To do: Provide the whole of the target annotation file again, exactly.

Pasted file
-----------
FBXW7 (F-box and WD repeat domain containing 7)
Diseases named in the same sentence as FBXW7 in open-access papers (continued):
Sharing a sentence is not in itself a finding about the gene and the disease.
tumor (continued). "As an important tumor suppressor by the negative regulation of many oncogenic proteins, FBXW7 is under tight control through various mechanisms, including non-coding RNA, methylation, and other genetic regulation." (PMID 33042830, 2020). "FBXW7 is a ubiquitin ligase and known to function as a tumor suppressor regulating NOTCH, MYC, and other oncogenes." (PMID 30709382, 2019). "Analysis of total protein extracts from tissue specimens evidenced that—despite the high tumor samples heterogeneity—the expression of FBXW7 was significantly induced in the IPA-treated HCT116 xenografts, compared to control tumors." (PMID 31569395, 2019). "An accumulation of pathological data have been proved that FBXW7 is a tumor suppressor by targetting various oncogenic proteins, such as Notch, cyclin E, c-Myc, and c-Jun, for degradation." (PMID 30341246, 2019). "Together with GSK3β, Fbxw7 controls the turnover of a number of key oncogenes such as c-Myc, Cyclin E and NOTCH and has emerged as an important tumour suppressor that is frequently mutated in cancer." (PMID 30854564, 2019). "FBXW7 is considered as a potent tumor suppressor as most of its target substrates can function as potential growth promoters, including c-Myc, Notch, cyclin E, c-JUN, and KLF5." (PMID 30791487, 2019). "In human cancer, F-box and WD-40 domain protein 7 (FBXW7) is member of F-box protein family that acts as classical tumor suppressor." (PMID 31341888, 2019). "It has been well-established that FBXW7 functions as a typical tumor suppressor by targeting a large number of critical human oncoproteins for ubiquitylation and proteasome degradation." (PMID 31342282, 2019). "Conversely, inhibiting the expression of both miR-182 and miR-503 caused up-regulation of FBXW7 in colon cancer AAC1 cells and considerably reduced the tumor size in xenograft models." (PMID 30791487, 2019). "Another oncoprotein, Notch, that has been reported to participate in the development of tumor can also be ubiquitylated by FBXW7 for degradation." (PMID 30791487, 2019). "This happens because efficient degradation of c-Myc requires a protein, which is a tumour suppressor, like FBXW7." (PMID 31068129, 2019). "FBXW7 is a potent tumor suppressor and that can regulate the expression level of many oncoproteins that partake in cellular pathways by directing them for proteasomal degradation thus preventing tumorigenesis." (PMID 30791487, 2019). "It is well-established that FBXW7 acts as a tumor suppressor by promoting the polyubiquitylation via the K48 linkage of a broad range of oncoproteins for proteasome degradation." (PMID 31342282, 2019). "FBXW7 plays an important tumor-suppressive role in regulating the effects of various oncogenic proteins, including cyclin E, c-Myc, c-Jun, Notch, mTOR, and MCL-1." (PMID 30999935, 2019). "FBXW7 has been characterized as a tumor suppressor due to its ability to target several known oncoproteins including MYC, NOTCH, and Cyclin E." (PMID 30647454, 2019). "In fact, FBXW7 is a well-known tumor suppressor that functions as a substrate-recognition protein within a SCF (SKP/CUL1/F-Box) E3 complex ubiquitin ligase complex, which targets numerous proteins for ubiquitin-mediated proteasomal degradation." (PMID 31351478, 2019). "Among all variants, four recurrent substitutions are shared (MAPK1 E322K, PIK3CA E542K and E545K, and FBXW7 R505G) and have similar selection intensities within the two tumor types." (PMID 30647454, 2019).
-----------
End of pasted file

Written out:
FBXW7 (F-box and WD repeat domain containing 7)
Diseases named in the same sentence as FBXW7 in open-access papers (continued):
Sharing a sentence is not in itself a finding about the gene and the disease.
tumor (continued). "As an important tumor suppressor by the negative regulation of many oncogenic proteins, FBXW7 is under tight control through various mechanisms, including non-coding RNA, methylation, and other genetic regulation." (PMID 33042830, 2020). "FBXW7 is a ubiquitin ligase and known to function as a tumor suppressor regulating NOTCH, MYC, and other oncogenes." (PMID 30709382, 2019). "Analysis of total protein extracts from tissue specimens evidenced that—despite the high tumor samples heterogeneity—the expression of FBXW7 was significantly induced in the IPA-treated HCT116 xenografts, compared to control tumors." (PMID 31569395, 2019). "An accumulation of pathological data have been proved that FBXW7 is a tumor suppressor by targetting various oncogenic proteins, such as Notch, cyclin E, c-Myc, and c-Jun, for degradation." (PMID 30341246, 2019). "Together with GSK3β, Fbxw7 controls the turnover of a number of key oncogenes such as c-Myc, Cyclin E and NOTCH and has emerged as an important tumour suppressor that is frequently mutated in cancer." (PMID 30854564, 2019). "FBXW7 is considered as a potent tumor suppressor as most of its target substrates can function as potential growth promoters, including c-Myc, Notch, cyclin E, c-JUN, and KLF5." (PMID 30791487, 2019). "In human cancer, F-box and WD-40 domain protein 7 (FBXW7) is member of F-box protein family that acts as classical tumor suppressor." (PMID 31341888, 2019). "It has been well-established that FBXW7 functions as a typical tumor suppressor by targeting a large number of critical human oncoproteins for ubiquitylation and proteasome degradation." (PMID 31342282, 2019). "Conversely, inhibiting the expression of both miR-182 and miR-503 caused up-regulation of FBXW7 in colon cancer AAC1 cells and considerably reduced the tumor size in xenograft models." (PMID 30791487, 2019). "Another oncoprotein, Notch, that has been reported to participate in the development of tumor can also be ubiquitylated by FBXW7 for degradation." (PMID 30791487, 2019). "This happens because efficient degradation of c-Myc requires a protein, which is a tumour suppressor, like FBXW7." (PMID 31068129, 2019). "FBXW7 is a potent tumor suppressor and that can regulate the expression level of many oncoproteins that partake in cellular pathways by directing them for proteasomal degradation thus preventing tumorigenesis." (PMID 30791487, 2019). "It is well-established that FBXW7 acts as a tumor suppressor by promoting the polyubiquitylation via the K48 linkage of a broad range of oncoproteins for proteasome degradation." (PMID 31342282, 2019). "FBXW7 plays an important tumor-suppressive role in regulating the effects of various oncogenic proteins, including cyclin E, c-Myc, c-Jun, Notch, mTOR, and MCL-1." (PMID 30999935, 2019). "FBXW7 has been characterized as a tumor suppressor due to its ability to target several known oncoproteins including MYC, NOTCH, and Cyclin E." (PMID 30647454, 2019). "In fact, FBXW7 is a well-known tumor suppressor that functions as a substrate-recognition protein within a SCF (SKP/CUL1/F-Box) E3 complex ubiquitin ligase complex, which targets numerous proteins for ubiquitin-mediated proteasomal degradation." (PMID 31351478, 2019). "Among all variants, four recurrent substitutions are shared (MAPK1 E322K, PIK3CA E542K and E545K, and FBXW7 R505G) and have similar selection intensities within the two tumor types." (PMID 30647454, 2019).